I have busy collecting my stories together for the final ‘Made in Chertsey’ book. It’s taking longer than I thought. I saw this snippet of my virtual walk around St Annes Hill, and in my mind, I come across one of the long-lost summer houses that were thoughtfully placed to be within easy reach to shelter whenever a cloudburst threatened. Or on one of those very hot days when the tar on the side of the roads would melt and bubble. A hot day seemed to be really hot in days gone by, or maybe I am just remembering the drama of them.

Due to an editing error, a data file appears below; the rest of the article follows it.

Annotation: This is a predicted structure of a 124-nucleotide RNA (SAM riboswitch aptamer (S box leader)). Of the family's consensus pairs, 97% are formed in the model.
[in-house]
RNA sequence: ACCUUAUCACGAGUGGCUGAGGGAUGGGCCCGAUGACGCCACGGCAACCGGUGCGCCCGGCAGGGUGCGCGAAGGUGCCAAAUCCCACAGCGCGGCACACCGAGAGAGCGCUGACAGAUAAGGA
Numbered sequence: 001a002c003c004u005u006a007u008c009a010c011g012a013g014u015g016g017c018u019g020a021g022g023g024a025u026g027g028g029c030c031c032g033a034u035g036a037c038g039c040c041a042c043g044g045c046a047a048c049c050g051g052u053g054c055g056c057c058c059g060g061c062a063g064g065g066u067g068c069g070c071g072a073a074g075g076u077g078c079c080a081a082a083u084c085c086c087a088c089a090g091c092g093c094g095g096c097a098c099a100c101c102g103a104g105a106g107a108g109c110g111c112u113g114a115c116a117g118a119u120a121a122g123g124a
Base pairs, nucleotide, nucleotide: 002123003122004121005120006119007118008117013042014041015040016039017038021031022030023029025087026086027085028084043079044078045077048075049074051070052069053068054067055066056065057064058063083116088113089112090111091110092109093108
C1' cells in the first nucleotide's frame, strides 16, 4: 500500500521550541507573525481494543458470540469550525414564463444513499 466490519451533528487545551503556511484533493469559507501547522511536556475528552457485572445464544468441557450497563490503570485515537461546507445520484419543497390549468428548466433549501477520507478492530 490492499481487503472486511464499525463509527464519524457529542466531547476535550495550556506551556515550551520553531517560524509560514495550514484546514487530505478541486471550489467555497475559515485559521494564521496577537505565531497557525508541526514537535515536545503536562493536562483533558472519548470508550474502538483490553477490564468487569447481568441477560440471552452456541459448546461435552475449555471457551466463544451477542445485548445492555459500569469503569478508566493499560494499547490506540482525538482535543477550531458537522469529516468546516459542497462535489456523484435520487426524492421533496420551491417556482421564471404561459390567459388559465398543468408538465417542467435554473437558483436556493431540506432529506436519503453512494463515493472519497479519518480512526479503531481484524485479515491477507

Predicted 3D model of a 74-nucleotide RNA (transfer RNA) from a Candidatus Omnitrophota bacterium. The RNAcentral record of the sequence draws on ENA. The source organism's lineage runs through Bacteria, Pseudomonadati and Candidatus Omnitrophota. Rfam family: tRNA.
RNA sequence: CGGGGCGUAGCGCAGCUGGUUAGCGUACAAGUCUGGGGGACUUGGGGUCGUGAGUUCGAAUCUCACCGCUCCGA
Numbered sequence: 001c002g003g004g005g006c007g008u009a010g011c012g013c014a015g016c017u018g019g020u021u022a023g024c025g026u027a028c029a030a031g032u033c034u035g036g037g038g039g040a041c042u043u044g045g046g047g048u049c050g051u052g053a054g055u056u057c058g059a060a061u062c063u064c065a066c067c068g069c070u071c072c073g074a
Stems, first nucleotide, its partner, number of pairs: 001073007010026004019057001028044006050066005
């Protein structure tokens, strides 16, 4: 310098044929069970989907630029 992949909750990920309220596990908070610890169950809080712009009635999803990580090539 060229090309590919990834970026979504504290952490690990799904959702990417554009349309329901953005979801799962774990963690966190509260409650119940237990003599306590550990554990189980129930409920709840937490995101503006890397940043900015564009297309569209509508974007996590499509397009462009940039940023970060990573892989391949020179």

We never hear of a ‘Cloudburst’ these days, but then, they seemed to always follow one of these very hot days, generally after a bank holiday or more likely during one. Being able to shelter in one of these summer houses, was a delight, thunder and lightning and the torrential rain that fell in such huge drops that it made the dry sand dance a foot high and make dusty bubbles float away down the path. Normally it only lasted a short while before the sun came out again, brighter than ever. I loved the sweet smell of freshly washed roads and the steaming leaf mould after one of these storms. From what I remember the summers were very hot for just a day or two and it was unusual to have a whole week of nice weather and you would hear people say.
“We were lucky to have that hot week in July for our holidays”.